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Passion replaces scandal as U.S. meet Mexico

By Simon Evans

PASADENA, California (Reuters) - Saturday's CONCACAF Gold Cup final is exactly the showdown the tournament's troubled organizers desperately wanted: Mexico, the best supported soccer team in the region, against the host-nation, the United States.

Around 90,000 fans, mostly in Mexico's green shirts, will pack into the Rose Bowl to watch events unfold while the match will almost certainly draw a tournament record television audience, thanks largely to Spanish language coverage in North America.

On the field, the third consecutive Gold Cup final between the two regional powerhouses, has an extra edge with the United States looking to equal Mexico's record of five championships.

Bob Bradley's team also want to avenge their loss in the final two years ago when a weakened U.S. side was humiliated 5-0 at the old Giants Stadium in New Jersey.

Five of their players were suspended for failing doping tests, which they have disputed, but the team has managed to overcome the distractions and produce some flowing, attacking football in which they have banged in 18 goals in five games, seven from Manchester United striker Javier Hernandez.

CONCACAF will just be relieved, that after weeks of internal wrangling and public disputes following the corruption allegations against their former president Jack Warner, they have been able to put on a tournament which has captured the imagination of the sporting public.

Warner, in charge of the organization for almost 30 years, quit last week but the investigations into bribery charges involving some of CONCACAF's Caribbean member associations has continued while the organization has been running a 12-team tournament and 13 venues across the States.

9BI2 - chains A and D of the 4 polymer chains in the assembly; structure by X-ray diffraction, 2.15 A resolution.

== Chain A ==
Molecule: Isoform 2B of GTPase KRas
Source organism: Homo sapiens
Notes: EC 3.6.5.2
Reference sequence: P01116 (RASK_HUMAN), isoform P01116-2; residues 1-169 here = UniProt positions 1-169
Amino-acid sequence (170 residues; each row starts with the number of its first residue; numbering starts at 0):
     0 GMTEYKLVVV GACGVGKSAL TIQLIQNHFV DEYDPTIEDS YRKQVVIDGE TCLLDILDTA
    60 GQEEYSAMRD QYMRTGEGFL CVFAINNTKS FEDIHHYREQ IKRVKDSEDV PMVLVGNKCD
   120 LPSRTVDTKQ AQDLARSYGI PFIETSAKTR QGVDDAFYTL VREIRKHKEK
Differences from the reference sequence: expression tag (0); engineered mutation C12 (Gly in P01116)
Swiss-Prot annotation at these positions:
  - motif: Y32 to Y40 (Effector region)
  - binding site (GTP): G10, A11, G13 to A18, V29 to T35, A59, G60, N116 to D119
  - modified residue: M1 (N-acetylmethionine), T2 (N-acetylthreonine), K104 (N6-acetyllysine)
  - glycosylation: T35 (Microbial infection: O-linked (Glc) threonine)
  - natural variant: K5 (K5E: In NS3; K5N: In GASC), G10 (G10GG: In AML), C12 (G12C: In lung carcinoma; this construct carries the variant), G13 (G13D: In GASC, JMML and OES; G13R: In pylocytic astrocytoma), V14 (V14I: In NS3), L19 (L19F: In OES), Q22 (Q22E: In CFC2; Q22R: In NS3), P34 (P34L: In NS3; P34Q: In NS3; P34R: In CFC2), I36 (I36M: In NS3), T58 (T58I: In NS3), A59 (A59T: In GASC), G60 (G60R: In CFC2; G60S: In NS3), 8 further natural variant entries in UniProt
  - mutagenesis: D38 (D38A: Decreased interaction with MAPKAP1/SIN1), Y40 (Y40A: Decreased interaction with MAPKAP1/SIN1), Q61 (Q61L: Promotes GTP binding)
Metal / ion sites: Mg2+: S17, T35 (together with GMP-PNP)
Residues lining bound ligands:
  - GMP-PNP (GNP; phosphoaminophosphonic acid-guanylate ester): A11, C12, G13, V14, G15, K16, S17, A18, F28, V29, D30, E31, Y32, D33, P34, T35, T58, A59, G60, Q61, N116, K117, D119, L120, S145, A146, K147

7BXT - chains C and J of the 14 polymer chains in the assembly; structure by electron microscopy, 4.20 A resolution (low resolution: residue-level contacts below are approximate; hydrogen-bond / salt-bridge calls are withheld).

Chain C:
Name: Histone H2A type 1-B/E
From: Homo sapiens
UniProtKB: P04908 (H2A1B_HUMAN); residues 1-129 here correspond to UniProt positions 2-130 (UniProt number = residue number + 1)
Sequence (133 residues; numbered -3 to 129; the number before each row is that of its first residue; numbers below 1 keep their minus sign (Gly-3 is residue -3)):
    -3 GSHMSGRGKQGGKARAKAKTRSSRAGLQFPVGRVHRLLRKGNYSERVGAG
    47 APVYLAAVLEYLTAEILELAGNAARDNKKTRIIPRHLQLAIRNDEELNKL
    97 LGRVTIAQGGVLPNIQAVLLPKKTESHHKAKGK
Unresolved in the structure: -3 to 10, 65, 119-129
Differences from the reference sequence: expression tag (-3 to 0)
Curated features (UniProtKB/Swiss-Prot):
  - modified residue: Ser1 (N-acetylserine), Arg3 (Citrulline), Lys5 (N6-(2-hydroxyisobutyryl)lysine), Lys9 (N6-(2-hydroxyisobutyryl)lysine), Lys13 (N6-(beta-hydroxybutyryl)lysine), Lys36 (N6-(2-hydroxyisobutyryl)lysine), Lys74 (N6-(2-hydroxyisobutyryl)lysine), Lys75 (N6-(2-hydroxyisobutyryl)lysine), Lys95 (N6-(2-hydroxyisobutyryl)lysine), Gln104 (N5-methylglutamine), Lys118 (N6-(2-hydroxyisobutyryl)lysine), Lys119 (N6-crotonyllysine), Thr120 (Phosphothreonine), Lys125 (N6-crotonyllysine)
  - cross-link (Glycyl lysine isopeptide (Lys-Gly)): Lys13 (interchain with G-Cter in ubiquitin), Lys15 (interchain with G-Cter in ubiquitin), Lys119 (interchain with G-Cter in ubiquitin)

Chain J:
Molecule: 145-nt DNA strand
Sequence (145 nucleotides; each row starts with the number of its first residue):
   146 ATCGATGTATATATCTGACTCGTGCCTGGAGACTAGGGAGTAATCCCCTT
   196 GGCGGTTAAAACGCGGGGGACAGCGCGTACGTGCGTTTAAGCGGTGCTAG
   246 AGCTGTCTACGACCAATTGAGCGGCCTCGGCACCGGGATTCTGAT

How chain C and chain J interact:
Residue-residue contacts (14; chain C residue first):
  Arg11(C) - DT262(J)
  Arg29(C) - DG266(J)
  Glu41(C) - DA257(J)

"This tournament will set attendance records and my guess is there will also be television records, the event has been a huge success," Sunil Gulati, U.S. Soccer president and CONCACAF executive committee member, told Reuters.

"All of the other things that have happened in the political world or the administrative board-rooms, we have got to get straightened out and I think we will over time. It has been a crazy few weeks but in the end this is what it is all about, a full stadium, two good teams and passionate fans."

The Gold Cup is formally known as the continental championship for North and Central America and the Caribbean but for the thousands of Hispanic fans who have filled up NFL stadiums in venues in Dallas, Houston and New Jersey, it is a bi-annual festival of Latin football.

While the contest between the two teams has grown in intensity on the field, in the stands the complexities of identity in modern America ensure that the rivalry remains one that is moderated by respect.

For U.S. striker Clint Dempsey, who grew up playing with mainly Mexican players in Texan youth soccer, the applause contained several meanings.

"I like to think it is two things, a sign of respect that the game is developing more and more in the States, and we are playing a better style of football," he told reporters.

"And two, I'd like to think that a lot of people that were in the stands that were wearing green jerseys are making their living here and (are) being able to have an appreciation, a little bit more, for this country."

(Editing by Julian Linden)

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